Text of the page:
Sophie Sansom – Teacher Training Programme (TTP) Lead

Stepping back from my life so far, it feels difficult to put a finger on which experiences have led me to where I am, much of it feels consequential. Having said that, it seems impossible to pull these experiences apart, so, perhaps they have all been of vital importance. As a young child in the 80s my parents, both social workers, became actively involved in Triratna Buddhist community. We lived in the East End of London and have a working-class background so ordination in a Buddhist Order was not the norm. I saw first-hand the impact that practice could have on emotional well-being and resilience in the face of life’s challenges.   

I graduated from university with an undergraduate degree in psychology. By this time, I felt certain of the psychological impact of Buddhist practice and was hungry to learn more about the nature of mind through academic research. In 2003, I embarked upon an MPhil and PhD in psychology by research, exploring the emerging secular approach to mindfulness in relation to meditation training in comparative religious contexts. I taught undergraduate psychology at the university to fund my part-time studies which ended up taking almost eight years (and most of my 20’s) to complete.  

By the time I finished my PhD it was clear that an academic understanding would only get me so far. I spent the next three years moving between travel and living in monastic settings in India, Tibet, Burma and Thailand, studying Dharma and developing my personal practice. I feel blessed to have had this opportunity. Although situations in my life and my mental states are forever changing, something fundamental was built; a refuge that I can return to, any time I close my eyes.  

On arriving back in the UK, I was committed to sharing what I had learnt with others. I completed a Teacher Training Retreat with the Centre for Mindfulness Research and Practice (CMRP) and .b training with the Mindfulness in Schools Project (MiSP), which I then took to teachers and young people in schools. Over time, I began to work for MiSP as a .b trainer and later operationally for the organisation, developing methods of ongoing support for teachers post training and ways of measuring the impact of mindfulness in schools. During this time, I was trained in MBI-TAC competency assessment by the Oxford Mindfulness Centre (OMC). I feel humbled to be part of the OMC and CMRP assessment teams.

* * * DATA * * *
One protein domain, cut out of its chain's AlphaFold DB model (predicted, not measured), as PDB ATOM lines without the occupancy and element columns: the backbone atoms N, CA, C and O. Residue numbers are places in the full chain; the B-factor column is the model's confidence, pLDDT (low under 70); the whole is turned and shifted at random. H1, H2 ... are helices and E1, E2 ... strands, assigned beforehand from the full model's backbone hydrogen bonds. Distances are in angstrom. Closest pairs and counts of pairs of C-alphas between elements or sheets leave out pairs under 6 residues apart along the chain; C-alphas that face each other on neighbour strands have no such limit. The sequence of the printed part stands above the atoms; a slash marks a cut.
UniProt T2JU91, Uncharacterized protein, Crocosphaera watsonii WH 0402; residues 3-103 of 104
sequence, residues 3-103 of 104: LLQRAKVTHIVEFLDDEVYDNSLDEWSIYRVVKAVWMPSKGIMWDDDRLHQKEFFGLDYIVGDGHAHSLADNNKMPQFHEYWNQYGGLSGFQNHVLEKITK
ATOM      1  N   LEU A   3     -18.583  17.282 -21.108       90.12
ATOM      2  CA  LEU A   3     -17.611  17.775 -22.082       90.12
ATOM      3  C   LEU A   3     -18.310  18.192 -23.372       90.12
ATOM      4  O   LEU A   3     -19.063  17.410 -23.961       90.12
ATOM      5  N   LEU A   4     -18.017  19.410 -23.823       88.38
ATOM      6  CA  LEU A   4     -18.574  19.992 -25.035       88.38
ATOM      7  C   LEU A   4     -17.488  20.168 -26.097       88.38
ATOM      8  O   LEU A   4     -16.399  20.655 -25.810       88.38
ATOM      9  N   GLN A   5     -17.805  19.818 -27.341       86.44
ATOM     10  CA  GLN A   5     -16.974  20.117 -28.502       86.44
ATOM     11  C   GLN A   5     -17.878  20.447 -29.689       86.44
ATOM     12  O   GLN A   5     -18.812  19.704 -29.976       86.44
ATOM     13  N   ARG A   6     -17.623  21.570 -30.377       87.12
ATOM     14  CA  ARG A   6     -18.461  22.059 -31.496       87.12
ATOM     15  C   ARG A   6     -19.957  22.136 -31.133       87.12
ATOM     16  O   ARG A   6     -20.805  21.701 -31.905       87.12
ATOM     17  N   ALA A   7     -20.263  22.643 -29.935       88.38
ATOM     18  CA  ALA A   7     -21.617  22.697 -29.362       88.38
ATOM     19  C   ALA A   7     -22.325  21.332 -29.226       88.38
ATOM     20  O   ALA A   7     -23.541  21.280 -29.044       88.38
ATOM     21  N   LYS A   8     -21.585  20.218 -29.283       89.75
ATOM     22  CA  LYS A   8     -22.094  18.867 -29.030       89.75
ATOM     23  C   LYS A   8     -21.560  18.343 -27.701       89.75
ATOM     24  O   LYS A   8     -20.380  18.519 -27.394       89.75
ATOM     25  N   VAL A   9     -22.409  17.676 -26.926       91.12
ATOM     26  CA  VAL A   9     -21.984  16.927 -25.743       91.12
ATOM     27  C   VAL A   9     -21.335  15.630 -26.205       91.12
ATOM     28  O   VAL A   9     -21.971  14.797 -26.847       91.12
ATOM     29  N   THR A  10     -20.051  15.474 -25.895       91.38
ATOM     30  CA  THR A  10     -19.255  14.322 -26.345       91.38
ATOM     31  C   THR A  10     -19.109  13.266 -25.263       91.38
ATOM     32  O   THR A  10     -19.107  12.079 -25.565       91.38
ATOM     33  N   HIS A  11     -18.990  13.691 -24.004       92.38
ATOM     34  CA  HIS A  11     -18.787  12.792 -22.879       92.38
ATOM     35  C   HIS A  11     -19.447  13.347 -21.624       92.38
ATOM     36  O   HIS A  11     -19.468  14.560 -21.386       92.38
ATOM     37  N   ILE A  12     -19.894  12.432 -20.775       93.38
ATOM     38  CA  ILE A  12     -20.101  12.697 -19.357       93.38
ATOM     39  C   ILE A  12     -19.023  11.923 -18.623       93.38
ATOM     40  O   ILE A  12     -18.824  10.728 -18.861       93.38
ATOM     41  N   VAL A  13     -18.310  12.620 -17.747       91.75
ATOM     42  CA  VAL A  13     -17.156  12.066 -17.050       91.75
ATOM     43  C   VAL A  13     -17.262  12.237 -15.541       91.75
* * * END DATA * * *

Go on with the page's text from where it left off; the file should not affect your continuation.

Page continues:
I moved out of London to start a family and set up home on the coast in North Cornwall. The rural simplicity and dramatic coastline (not to mention the surf) feel conducive to a more peaceful state of mind. Moving away from a thriving Buddhist centre in London bought home the importance of community as a support for personal practice, a finding that had also come from my research years before. I founded the SiTT community (Support for Integrity in Teaching and Training) as a way of connecting with other mindfulness teachers. The intention was to create a peer-led, conscious community modelled in part on the spirit of Sangha, that could become an affordable support for teachers to adhere to ongoing good practice. I am pleased that the community has continued to thrive and has proven to be a support to many teachers and trainees. 

My then youngest son waready for nursery when I saw the job as Training Lead for the Mindfulness Network (MN) / CMRP collaboration. I felt sure that this was a position from which I could guide the direction of travel in teacher trainingcontributing to integrity and the longevity of the Mindfulness fieldI relish being back in an academic setting at Bangor University (BU), teaching on the masters, contributing to academic projects and discoveries. I feel grateful to be working within a training team with such an incredible depth of experience, wisdom and compassion and for an organisation whose mission and values align so closely with my own.  I am excited about the future of our ever-evolving field.  

I can be contacted via email at